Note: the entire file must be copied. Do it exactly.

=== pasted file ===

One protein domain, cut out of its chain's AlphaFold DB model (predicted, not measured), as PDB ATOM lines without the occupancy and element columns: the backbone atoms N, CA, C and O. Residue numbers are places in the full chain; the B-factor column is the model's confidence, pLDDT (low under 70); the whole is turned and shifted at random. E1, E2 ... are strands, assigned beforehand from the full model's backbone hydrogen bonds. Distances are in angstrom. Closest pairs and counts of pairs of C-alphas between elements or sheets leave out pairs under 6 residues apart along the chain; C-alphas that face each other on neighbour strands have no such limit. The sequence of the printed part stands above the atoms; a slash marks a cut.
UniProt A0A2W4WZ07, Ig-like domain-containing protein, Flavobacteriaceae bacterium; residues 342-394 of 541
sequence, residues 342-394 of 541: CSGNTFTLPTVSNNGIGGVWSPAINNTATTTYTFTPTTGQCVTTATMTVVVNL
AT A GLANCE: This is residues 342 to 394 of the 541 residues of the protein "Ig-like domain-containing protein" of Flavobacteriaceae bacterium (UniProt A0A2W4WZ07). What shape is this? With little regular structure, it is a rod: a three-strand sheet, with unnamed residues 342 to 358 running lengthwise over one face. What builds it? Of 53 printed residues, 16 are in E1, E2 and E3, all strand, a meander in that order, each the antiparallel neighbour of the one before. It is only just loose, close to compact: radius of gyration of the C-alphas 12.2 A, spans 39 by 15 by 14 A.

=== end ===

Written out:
One protein domain, cut out of its chain's AlphaFold DB model (predicted, not measured), as PDB ATOM lines without the occupancy and element columns: the backbone atoms N, CA, C and O. Residue numbers are places in the full chain; the B-factor column is the model's confidence, pLDDT (low under 70); the whole is turned and shifted at random. E1, E2 ... are strands, assigned beforehand from the full model's backbone hydrogen bonds. Distances are in angstrom. Closest pairs and counts of pairs of C-alphas between elements or sheets leave out pairs under 6 residues apart along the chain; C-alphas that face each other on neighbour strands have no such limit. The sequence of the printed part stands above the atoms; a slash marks a cut.
UniProt A0A2W4WZ07, Ig-like domain-containing protein, Flavobacteriaceae bacterium; residues 342-394 of 541
sequence, residues 342-394 of 541: CSGNTFTLPTVSNNGIGGVWSPAINNTATTTYTFTPTTGQCVTTATMTVVVNL
AT A GLANCE: This is residues 342 to 394 of the 541 residues of the protein "Ig-like domain-containing protein" of Flavobacteriaceae bacterium (UniProt A0A2W4WZ07). What shape is this? With little regular structure, it is a rod: a three-strand sheet, with unnamed residues 342 to 358 running lengthwise over one face. What builds it? Of 53 printed residues, 16 are in E1, E2 and E3, all strand, a meander in that order, each the antiparallel neighbour of the one before. It is only just loose, close to compact: radius of gyration of the C-alphas 12.2 A, spans 39 by 15 by 14 A.